As the new academic year commences, students often find themselves pressured to fit into society's expectations, draining themselves to achieve some academic pleasure. In their pursuit of academic validation, they often end up sacrificing their mental well-being in the process. Though the idea of academic success might seem alluring, it is more complex than that.
When students achieve good grades, their fixation on academic achievement only intensifies, leading them to work harder and longer each day. Let's take a look and discover the scientific meaning of academic validation, its causes, and its harmful side effects on each individual.
What Is Academic Validation?
Wilfrid Laurier University describes academic validation as "relating one’s self-worth to its grades." It can even be described as an addiction, when a person's only identity becomes their performance at school and whether their educators congratulate them for it or not. While academic validation is a good motivator in some cases, striving excessively for success may harm your mental health enormously.
How many times did your class clap for an exceptional student who happened to present a "perfect" presentation? How many times have parents praised their children for getting amazing test scores? While these words can be satisfying for just a minute, people do not realize the amount of work this student has done to achieve these 100s. After each clap and every pleasing word, children start to base their entire self-worth on academic achievements and feel like a failure when they don't exceed their expectations.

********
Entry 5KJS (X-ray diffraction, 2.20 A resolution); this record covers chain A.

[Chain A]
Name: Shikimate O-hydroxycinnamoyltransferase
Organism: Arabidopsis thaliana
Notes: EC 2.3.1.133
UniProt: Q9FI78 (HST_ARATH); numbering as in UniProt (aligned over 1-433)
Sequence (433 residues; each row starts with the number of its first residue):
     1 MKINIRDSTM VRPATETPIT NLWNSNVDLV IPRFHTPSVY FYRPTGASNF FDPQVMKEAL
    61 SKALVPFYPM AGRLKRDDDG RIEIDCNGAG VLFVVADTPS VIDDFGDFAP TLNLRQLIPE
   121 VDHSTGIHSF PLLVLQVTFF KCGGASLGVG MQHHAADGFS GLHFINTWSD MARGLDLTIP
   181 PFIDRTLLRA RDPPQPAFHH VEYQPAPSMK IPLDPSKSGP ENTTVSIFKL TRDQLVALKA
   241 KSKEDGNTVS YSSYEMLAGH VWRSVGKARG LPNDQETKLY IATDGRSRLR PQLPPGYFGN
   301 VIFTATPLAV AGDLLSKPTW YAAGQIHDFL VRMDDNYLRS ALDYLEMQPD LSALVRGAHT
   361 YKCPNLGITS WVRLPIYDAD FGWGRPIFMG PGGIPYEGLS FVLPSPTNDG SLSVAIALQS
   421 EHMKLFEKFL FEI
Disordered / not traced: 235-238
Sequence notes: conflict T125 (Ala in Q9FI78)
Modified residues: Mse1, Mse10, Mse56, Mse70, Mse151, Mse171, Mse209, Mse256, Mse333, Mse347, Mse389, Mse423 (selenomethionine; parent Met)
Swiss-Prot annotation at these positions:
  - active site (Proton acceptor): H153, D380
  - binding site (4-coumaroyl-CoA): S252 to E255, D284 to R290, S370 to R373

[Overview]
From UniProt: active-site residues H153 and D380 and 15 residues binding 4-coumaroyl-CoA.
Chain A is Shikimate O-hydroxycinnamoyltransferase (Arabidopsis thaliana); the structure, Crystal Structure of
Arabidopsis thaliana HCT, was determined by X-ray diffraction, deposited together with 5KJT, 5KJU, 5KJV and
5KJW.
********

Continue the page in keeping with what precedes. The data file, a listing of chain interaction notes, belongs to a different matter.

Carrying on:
Additionally, naturally gifted kids who have had exceptional reading levels since elementary school tend to enter high school with a strong desire to maintain their high-level achievements. To do so, they often join over five clubs and try to fill each free hour of their schedule with activities. However, the high-pressure season of exams that hits them in high school, makes it harder for them to manage their time effectively: much more difficult than in middle school. This can eventually lead to them feeling burned out and overwhelmed.
Why do Students Strive For Academic Success?
Many students think the only way they can make their parental figures proud is by being the top students in their class and always obtaining the highest marks. Due to some cultural preferences, students are partially affected and want to live up to their reputation and image. For instance, many parents often talk about their child's achievements to the public, or to other parents. Thus, the child might feel the need to overwork himself in order to keep his parent's honor.
Other kids look up to fictional characters on TV shows and movies, such as Rory Gilmore in the 2000s reality TV show Gilmore Girls, and Hermione Granger in the Harry Potter movie series. It's important to note that these characters are fictional, which means that you cannot sacrifice your social life and self-care time to study all day and night like these characters.
Rory Gilmore is seen spending most of her time cramming for exams and overworking herself, which leads to her being burned out and dropping out of Yale later in the show. Idealizing these characters is great and all, but remember that it is unrealistic to try and mimic their actions.